I was there back when it all got started. Will, well you know--you've seen him on television. He's like that in real life. Only more so. If you can believe that's possible. So, whenever Will was in the Motley Eagle, I'd make a bee-line for him. Because I knew something would happen.
It was a quiet night and Will was watching the news on the television over the bar. I sat down next to him and bought a round.
"Shhh! I'm listening to this."
I looked up and saw the politician talking to Larry King. Some Nixon speechwriter had seized control of a billionaire's plaything. Half the lemmings that had followed the billionaire into an electoral fjord in the last election were fighting the other half who rallied behind a transcendental meditation guru. A Federal Court gave said speechwriter twelve megabucks to go out, run advertisements and get the votes of 0% of the electorate. Will is a lot of things, but political junkie he's not.
The talking heads on the television were a sure cure for insomnia, but after a glance I was watching something much more interesting: Will's smirk. You've seen it. Some smarty-pants out East, the guy who wrote that Blackford Oakes spy novel I bought at a garage sale--he called that smirk coprophagous.
So, I watched Will until an ad came on CNN.
"Ok, Will, you're dreaming up a prank. I can see it in your expression."
Will's eyebrows made a half-hearted attempt at looking hurt. The smirk remained, but his voice had a mock-reproachful tone. "Now, what could make you think I had something sneaky in mind. I'm merely acquainting myself with the political process. It's part of my civic duty to become part of the informed electorate."
Will put his hand over his heart and looked at the ceiling. I think that Buckley guy would have called the gesture disingenuous. "Sad, but true. However, I now have a reason to vote--a vision if you will."
"Will, how much have you been drinking?"
"I'm as sober as a Deacon." Larry King came back from commercials at that moment. "Look at that man," Will indicated the politician. "He's wasting his time, and the time of everyone who's getting all caught up in his run for President."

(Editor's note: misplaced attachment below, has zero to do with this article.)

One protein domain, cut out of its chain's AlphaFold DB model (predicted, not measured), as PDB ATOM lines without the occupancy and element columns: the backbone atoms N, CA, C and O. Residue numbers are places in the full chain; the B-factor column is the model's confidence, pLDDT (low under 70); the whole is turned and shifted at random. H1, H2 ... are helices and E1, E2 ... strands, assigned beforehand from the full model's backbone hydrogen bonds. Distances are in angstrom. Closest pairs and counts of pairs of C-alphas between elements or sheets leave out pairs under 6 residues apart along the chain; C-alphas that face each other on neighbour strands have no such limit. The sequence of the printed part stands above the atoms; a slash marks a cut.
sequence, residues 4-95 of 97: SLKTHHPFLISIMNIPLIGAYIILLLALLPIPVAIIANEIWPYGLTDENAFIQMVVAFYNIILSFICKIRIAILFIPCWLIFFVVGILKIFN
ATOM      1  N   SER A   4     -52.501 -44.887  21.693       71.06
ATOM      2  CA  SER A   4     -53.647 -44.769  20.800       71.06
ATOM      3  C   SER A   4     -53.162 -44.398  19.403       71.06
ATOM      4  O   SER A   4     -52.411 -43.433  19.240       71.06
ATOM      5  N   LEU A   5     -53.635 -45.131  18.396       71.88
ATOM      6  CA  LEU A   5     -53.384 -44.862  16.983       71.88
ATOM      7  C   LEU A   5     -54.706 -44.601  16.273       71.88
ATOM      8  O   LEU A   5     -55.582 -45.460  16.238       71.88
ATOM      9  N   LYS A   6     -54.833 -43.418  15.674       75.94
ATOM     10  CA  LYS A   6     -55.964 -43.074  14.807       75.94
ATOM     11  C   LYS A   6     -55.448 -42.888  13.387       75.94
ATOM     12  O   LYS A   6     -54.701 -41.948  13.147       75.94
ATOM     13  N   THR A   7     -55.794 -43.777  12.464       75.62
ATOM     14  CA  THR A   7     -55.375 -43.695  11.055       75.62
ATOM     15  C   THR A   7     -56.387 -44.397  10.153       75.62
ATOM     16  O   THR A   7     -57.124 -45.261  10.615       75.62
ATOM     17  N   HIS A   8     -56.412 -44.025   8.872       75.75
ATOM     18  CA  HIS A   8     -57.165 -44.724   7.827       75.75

I started wondering if Will was going to need a white suit coat with sleeves that lace up the back.
"The government gave that guy twelve million dollars, and what's he doing? He's wasting it! Do you know what he's spending the money on?"
I'm not an expert in things political. I temporized. "I suppose he's spending it flying around the country, printing up yard signs and running commercials."
"Exactly! A phenomenal waste of money! Something must be done." Will's disingenuous way was replaced with fiery passion. His eyes were wide open. I saw a wildness there.
"Uh, Will," I was getting a little scared that Will was getting ready to check into a rubber room.
"How would you spend twelve million dollars?"
"How would you spend twelve million dollars?"
The smirk was back. Will leaned back and put his hands behind his head. "I'd throw a party."
I sighed heavily in relief. He hadn't gone crackers after all. He was merely putting together the biggest prank of his life. "All you have to do is talk the government into giving you the money."
"The government gave that guy money," Will said.
"But you're not a serious candidate."
Will hitched his thumb at the TV. "Serious. Like that guy and the billionaire before him. Yeah right! Those guys are a red nose and floppy shoes away from paying dues to the clown union."
Three days later, Will finagled his way onto the local radio station's morning drive-time talk show. He rolled tape on the interview and sent it along with bottles of booze to radio talk show hosts. He put up a web site and after that, every third sentence he spoke mentioned the Internet address. He got another interview on a nationwide late night talk show, shoehorned between an Apostle of the First Church of Elvis Reorganized, and an Alien stranded on Earth after locking his keys inside his flying saucer. At least, that’s what he claimed. Tapes of that interview with attached bottles of booze made their way to more talk show hosts all over the country.
Will's big break came from the strangest place. A Producer at NPR had a bad cold and couldn't sleep. He got lemon and honey from his pantry and sought a bottle of whiskey to mix up his grandmother's cure. The bottle he found was one of Will's with the cassette tape duct-taped to it. Unable to sleep, the Producer popped in the tape and sipped his medicine. The alcohol fogged his brain enough that he left a voicemail for his secretary asking to set up an interview with Will. More alcohol helped the Producer forget the request until the day of Will's interview on Morning Edition. If he'd remembered while sober, he'd have cancelled the interview. At least, that’s what he told the New York Times afterwards.